In spite of all efforts being made by the government to increase its income generation through taxation, official data has not shown any significant progress in that line. The state of the economy today has shown that unless the government improves the economic environment, the ability of businesses to employ more hands and even pay tax will continue to be challenged.
In the past three years, many businesses have closed down due to their inability to access foreign exchange and credit at cheap rates, while many are also struggling to survive under the huge burden of poor energy supply, the effect of multiple taxation, and unfavourable government policy.
Particularly, Nigerians are also worried that part of the external loans being sought by the government could end up in the pockets of those in government as corruption remains a major concern to many in spite of noise about war against corruption being waged by the present administration.
Nigerians have yet to feel the impact of the huge borrowing of government on major infrastructure development; the roads are still dilapidated, power supply remains epileptic while standard of living of an average Nigerian is getting worst daily.
Our economy remains fragile even with the claim that we have exited recession; it is very possible that if right policy actions are not put in place, the economy may still slip back to recession.
The problem with our government is that once the price of crude oil drops as we had witnessed since 2014, it starts mouthing diversification of the economy. However, as soon as there is a slight recovery in the global price of oil and we record increase production output, the song changes and all policies that could aid diversification of the economy are put in abeyance while the old order is restored.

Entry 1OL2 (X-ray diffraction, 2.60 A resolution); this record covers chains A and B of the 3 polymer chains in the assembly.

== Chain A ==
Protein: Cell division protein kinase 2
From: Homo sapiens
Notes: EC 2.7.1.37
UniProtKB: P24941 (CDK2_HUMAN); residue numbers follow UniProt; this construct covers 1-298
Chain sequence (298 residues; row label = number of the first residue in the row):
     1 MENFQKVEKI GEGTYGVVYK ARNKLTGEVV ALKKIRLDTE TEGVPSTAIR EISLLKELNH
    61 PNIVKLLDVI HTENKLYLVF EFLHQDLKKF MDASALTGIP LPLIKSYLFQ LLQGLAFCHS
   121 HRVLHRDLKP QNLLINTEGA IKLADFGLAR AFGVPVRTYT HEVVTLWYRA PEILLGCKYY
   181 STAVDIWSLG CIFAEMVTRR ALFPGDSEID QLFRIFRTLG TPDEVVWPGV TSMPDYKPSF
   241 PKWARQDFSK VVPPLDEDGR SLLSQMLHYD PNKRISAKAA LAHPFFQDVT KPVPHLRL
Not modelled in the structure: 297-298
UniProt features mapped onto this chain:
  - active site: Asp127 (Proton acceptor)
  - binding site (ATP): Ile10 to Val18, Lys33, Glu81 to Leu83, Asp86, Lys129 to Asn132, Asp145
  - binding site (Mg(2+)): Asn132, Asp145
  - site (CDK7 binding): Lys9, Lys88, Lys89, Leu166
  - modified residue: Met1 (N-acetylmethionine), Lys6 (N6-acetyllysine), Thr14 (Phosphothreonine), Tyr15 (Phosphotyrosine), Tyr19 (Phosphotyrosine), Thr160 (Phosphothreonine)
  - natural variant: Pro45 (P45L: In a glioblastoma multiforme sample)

The first thing the government should do is to stop its appetite for debt accumulation and look inward to generate more resources from other sources, while using the income from oil to develop the key areas such as agriculture, solid minerals and tourism to boost revenue generation. It should also cut down drastically the cost of governance as a means of reducing the pressure to look for more money to finance its expenditures. From the executive to the legislative arms of government, the country is carrying a huge overhead that it ought not to.
Second, the government should strengthen the law to ensure increased private sector participation in the development of critical infrastructure such as roads, power supply and housing so as to free more resources to take care of other major areas of the economy.
Providing the enabling environment for development should be the focus of the government and the only way this can be done is by improving the quality of rules and regulations governing the business environment; ensure the enforcement of existing laws and eradicate corruption, impunity and nepotism.
Private investment will always thrive where the rule of law is rigorously enforced and government policies are predictable for the sake of long term planning and stability.
Government could successfully attract investment into the power sector and even the constructions of road infrastructure provided due process is followed and it is ready to honour agreements.
The government should not drag the nation back to the pre-2004 era, when debt burden almost sank the ship of our nascent democracy. If the government must borrow, this should be done sparingly and efforts should be made to ensure that such debts are properly deployed to fund projects that can regenerate themselves without further burdening the suffering Nigerian masses.